There is a growing movement inside Congress and states legislatures to fight back against the Common Core State Standards Initiative, and it looks like it’s beginning to bear some fruit. Over at Reason, Robby Soave reports on a new poll showing the tide turning against the the college- and career-ready standards:
The numbers come courtesy of an Education Next poll. In 2013, 65 percent of people supported Common Core. That number fell to a slim 53 percent majority this year—much of that support coming from Democrats, who remained largely unchanged in their overall opinion.
The results for both Republicans and teachers are even more staggering, however. The Republican numbers changed from 57 percent in favor to just 43 percent in favor and the teachers changed from 76 percent in favor to 46 percent.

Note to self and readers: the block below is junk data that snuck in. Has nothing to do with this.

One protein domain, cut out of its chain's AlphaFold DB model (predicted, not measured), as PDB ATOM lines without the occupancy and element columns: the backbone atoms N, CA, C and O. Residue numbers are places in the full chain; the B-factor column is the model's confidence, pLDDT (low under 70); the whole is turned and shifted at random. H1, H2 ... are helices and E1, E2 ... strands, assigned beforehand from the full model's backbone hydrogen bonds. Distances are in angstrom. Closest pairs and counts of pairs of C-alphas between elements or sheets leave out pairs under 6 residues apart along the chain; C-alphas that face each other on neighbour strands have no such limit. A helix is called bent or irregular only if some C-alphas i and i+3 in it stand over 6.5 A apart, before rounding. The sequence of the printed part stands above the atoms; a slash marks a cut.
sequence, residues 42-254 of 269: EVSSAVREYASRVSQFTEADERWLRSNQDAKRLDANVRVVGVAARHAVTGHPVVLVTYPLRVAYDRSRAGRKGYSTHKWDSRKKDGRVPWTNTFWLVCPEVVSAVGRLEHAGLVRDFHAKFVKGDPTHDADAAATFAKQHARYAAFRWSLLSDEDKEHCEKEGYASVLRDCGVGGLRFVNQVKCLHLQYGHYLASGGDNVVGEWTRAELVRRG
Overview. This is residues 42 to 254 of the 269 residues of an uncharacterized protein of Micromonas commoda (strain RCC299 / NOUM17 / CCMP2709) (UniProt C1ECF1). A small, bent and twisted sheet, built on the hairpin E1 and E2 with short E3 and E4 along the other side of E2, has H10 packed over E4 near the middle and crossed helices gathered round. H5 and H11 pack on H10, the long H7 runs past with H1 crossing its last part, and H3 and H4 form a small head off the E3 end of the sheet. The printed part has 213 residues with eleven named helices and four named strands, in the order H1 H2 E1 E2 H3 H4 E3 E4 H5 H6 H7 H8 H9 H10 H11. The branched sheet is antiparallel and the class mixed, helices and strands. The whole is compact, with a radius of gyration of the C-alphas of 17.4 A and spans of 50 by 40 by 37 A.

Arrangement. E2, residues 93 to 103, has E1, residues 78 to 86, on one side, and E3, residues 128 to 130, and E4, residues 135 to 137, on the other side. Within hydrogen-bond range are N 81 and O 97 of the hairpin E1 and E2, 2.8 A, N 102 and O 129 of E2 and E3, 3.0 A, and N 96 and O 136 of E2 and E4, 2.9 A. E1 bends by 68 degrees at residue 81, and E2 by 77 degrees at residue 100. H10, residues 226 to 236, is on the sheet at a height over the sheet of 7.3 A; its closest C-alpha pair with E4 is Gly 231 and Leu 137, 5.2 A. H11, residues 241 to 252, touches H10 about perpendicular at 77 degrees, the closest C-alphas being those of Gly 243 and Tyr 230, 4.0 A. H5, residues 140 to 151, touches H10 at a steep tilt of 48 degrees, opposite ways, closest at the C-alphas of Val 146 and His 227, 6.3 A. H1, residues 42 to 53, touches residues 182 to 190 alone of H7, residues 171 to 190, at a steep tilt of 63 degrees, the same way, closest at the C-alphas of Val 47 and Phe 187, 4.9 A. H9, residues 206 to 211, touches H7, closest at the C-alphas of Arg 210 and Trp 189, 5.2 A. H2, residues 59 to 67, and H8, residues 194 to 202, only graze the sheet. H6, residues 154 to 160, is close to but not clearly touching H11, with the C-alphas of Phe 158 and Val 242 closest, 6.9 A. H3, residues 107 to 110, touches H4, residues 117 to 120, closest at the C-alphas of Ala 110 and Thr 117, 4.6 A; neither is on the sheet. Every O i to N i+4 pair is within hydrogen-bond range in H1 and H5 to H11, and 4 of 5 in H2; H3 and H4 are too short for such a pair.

These results are significant, since they chip away at key assertions made by the backers of Common Core. The backers have often maintained that opposition to Common Core stems from misinformation and that those who understand the new standards best—i.e., teachers—liked them just fine. That is clearly no longer true.
The premise of Common Core is that the same education standards would be applied across the United States. States that participate in Common Core are allowed to develop their math and language arts curricula.